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Gravity Rush (Vita) artwork

Gravity Rush (Vita) review

"Gravity manipulation is one of the coolest superpowers I've seen in a game."

Kat is a girl with problems. Amnesia is one of them, and trouble gaining the trust of those around her is another. A lot of that mistrust has to do with her ability to manipulate gravity, which is seemingly related to a mysterious cat that follows her around. It's a fun, mostly familiar superhero setup. Kat and her supporting cast are all designed well and great fun to watch.

Gravity Rush drops Kat into a fantastical city that is filled with bizarre flying machines and impossible, floating architecture. The player is free to explore that environment using Kat's gravity power, and it is here that the game is truly brilliant. The player taps a button to float, or turn off gravity in the area around Kat, and then taps the button again to fall in the direction she is facing. A fall can be canceled at any time, leaving Kat floating at the desired point in space. Effectively, this mechanic grants the player a flight ability, limited only by an ever growing power bar that recharges rapidly. The player can also allow Kat to fall all the way into, say, the side of a building, and proceed to run on the shifted plane as if it were the ground. It's all less disorienting than it sounds, even when combating multiple enemies, and is in practice one of the coolest superpowers I've seen in a game.

Gravity Rush (Vita) image

An open world game on Vita that allows flight across an entire city? Yes, it's possible, thanks to a clever graphical trick that makes distant objects appear as sketches that are filled in with detail as the player approaches. This approach turns the potentially disastrous issue of draw distance into an effective comic book stylization consistent with the rest of the game. In interviews, director Keiichiro Toyama mentioned French and American comics as influences, and it shows. Sure, there is an inevitable helping of manga in the look of the characters, but the interstitial story scenes are told in what is definitely meant to be an American comic book style.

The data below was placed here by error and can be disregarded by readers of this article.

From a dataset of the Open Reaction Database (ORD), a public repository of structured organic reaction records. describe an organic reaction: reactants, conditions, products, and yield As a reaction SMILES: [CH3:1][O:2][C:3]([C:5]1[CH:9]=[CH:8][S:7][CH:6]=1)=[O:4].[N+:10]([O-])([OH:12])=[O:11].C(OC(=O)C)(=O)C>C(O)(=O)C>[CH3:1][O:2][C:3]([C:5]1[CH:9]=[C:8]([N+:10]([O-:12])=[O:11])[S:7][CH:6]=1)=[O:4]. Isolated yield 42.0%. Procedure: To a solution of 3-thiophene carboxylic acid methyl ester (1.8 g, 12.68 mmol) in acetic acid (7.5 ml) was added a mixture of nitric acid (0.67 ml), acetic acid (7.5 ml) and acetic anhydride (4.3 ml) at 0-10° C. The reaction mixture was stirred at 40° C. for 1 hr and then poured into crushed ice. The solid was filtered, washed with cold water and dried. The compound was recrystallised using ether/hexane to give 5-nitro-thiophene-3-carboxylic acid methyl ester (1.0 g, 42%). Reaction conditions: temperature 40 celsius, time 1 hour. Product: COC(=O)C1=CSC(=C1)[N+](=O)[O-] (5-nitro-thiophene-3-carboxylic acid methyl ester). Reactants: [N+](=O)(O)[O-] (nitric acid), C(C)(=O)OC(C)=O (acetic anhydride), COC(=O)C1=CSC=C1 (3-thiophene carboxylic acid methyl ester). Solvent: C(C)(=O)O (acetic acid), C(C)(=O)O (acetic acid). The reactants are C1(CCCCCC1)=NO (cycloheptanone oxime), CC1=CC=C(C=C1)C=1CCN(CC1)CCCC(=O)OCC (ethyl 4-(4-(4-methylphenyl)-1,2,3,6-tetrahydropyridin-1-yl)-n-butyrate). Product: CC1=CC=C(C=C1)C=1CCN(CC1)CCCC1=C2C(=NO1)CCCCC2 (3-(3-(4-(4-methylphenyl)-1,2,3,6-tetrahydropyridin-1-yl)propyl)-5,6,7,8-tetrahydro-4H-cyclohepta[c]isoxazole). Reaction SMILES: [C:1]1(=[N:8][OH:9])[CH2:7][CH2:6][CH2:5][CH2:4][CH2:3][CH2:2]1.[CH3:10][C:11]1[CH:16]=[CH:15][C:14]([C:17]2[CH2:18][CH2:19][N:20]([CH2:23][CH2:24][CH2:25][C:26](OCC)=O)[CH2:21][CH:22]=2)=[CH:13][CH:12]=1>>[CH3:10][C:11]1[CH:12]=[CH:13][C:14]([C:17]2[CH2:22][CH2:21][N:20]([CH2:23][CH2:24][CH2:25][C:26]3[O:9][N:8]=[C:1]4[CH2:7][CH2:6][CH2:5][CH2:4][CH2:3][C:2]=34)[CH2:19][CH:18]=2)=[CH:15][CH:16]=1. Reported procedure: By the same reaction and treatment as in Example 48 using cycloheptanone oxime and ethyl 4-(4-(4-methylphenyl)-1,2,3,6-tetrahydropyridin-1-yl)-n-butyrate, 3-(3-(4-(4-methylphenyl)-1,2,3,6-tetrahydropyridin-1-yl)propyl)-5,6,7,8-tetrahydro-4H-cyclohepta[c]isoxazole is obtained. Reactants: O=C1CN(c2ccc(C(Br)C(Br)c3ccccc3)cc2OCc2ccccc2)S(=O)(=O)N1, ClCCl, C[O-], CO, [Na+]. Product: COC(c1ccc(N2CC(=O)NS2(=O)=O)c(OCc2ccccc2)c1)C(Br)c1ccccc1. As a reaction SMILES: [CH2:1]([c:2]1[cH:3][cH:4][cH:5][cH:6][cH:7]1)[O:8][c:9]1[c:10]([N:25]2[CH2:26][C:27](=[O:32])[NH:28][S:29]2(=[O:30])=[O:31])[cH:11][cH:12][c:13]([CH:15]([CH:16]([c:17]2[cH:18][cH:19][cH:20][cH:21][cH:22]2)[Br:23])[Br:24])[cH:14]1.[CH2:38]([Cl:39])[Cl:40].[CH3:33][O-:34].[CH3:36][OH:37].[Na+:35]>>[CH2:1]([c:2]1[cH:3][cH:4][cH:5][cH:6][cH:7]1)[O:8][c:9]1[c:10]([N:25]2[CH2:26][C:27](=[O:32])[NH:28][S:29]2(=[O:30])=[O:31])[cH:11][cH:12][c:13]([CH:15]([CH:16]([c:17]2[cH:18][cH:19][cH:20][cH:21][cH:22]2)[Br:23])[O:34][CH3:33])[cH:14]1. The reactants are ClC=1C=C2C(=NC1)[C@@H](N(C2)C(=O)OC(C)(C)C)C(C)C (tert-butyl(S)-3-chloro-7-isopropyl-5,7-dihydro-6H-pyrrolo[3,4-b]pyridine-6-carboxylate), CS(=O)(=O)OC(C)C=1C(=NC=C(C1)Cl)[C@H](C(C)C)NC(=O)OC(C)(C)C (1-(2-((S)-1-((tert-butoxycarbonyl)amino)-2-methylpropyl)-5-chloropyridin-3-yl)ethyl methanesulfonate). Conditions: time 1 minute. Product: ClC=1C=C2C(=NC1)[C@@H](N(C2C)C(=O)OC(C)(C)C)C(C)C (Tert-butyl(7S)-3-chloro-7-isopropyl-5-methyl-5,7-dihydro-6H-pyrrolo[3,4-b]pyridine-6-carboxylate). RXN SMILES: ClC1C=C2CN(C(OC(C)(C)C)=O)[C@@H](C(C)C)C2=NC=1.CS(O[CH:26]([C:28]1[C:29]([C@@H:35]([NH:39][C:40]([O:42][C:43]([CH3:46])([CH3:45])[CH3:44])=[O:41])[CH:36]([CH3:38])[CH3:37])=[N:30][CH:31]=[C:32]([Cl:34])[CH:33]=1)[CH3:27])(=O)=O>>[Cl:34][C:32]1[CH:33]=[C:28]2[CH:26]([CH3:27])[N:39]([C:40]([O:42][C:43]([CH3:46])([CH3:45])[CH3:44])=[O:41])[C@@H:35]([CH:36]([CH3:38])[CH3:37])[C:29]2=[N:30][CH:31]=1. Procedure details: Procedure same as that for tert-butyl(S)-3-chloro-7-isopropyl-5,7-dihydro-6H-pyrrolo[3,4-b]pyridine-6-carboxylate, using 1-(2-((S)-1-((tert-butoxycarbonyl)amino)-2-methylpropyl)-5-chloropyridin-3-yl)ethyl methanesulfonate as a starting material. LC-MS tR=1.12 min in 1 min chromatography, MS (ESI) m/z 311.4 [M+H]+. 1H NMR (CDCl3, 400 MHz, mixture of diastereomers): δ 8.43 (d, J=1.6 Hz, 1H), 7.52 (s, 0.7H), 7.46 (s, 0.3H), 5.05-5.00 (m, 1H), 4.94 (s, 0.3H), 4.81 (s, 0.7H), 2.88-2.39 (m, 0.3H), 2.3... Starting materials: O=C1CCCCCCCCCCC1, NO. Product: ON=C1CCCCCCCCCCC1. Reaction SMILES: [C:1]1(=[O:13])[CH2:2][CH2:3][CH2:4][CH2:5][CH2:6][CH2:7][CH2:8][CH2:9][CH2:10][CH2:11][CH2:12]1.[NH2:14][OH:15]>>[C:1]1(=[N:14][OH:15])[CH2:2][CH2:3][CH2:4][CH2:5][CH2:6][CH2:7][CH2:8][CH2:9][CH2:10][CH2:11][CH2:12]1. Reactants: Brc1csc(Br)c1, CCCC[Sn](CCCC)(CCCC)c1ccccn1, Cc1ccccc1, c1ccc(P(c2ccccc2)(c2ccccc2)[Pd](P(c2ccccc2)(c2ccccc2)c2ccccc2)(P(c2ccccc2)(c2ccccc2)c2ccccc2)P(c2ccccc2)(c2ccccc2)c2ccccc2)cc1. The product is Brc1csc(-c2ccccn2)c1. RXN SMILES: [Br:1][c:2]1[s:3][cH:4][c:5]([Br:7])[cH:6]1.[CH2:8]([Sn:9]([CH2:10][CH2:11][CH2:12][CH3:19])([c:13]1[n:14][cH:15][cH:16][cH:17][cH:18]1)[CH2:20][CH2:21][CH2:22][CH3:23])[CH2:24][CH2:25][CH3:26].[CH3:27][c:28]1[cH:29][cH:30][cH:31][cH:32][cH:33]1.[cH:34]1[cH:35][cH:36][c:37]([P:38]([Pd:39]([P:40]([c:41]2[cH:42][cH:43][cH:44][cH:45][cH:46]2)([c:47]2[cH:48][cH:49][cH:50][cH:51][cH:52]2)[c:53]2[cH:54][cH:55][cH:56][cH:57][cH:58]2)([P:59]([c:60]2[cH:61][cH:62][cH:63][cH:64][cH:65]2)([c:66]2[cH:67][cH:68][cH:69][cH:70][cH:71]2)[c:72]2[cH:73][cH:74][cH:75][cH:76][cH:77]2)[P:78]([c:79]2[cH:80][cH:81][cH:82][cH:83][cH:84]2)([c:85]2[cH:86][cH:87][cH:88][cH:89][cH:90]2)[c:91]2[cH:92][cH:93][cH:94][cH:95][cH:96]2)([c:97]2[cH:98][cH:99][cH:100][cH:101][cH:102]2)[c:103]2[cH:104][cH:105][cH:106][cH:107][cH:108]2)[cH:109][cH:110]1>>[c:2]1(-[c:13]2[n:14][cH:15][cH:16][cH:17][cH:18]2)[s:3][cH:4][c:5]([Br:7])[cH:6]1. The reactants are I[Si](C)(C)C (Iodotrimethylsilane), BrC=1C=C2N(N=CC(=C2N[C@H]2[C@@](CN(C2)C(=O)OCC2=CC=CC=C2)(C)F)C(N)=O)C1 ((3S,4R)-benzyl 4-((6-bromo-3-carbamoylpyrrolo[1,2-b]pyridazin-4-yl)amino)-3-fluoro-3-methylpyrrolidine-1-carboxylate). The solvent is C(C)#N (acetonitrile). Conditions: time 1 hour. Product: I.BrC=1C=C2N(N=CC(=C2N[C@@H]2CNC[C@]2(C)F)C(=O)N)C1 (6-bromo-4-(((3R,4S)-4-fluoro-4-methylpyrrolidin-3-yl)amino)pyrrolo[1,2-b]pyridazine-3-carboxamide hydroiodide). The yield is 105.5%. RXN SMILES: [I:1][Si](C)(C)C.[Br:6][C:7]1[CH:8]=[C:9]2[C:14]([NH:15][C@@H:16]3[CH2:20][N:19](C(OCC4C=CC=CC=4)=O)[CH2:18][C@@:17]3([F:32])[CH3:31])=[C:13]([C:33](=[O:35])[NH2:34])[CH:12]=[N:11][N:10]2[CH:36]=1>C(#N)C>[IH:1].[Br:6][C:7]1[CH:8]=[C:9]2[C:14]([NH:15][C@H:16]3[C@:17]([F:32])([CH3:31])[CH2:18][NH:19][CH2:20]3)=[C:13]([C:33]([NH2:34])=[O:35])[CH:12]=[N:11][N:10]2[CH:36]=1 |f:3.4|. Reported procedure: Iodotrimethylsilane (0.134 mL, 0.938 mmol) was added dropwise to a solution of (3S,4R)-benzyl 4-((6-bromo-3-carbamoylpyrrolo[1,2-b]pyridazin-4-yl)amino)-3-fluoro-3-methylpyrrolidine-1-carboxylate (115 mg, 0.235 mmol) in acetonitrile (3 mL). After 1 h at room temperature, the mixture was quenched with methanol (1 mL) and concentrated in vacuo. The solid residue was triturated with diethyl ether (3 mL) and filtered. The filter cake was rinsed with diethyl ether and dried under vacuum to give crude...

It's unfortunate that the rest of Gravity Rush's gameplay can't quite keep up. Kat defeats enemies by floating up, targeting them, and using gravity to launch a super, falling kick. There isn't anything wrong with that, except that it's something you're going to be doing with nine out of ten enemies. That, or just mashing Square to kick enemies that are on the ground when Kat isn't using powers. You see, for all the coolness of Kat's gravity flying, she badly needs an expanded move set. In this way, the game could have taken a note from PlayStation's other original superhero series, inFamous, and allowed Kat's powers to stretch into more damaging and more combo-friendly forms. The game makes a few attempts, giving Kat a decent special move that has to recharge and the ability to throw items that float up with her when she gravity shifts. However, that's simply not enough to significantly change combat, and the player will invariably use the gravity kick to deal with most enemies. Those enemies, by the way, are almost always variations of a glowing red target with shadowy appendages.

Gravity Rush (Vita) image

There is also the issue of Gravity Rush's story. It's got some cool ideas, and a great supporting character in rival gravity shifter Raven, but it overly favors mystery over explanation. Kat is on a quest to protect the city and gain the trust of its people. Sure, it's great to see her becoming the city's “Gravity Queen” through hard work and a sense of justice, but the problem is that you never get to know exactly who Kat is. You never learn the nature of her or Raven's powers, or the world in which they live. Some esoteric hints are provided here and there, but I would have liked to see more. If this is an American comic book, it certainly isn't an origin story. It seems like that aspect is deliberately held back, probably for a sequel. That's a real shame, since I think the answers to my questions are already determined, and addressing them would have potentially taken the game to the next level.

I bought Gravity Rush on launch day. I have not gone through the story a second time, and I have yet to complete most of the game's optional challenges. However, I often fire up my Vita just for the joy of flying through the city and playing with gravity. The mechanic is so well done, so interesting, that it alone can hold my attention in a way much of the rest of the game fails to do. If Kat had a few more moves, if her enemies were a little more varied, or if her story were a little more memorable, then Gravity Rush could have been a superhero game for the ages. As it stands, the title is merely above average.

Germ's avatar
Staff review by Jeremy Davis (February 05, 2015)

Jeremy plays video games, sometimes.

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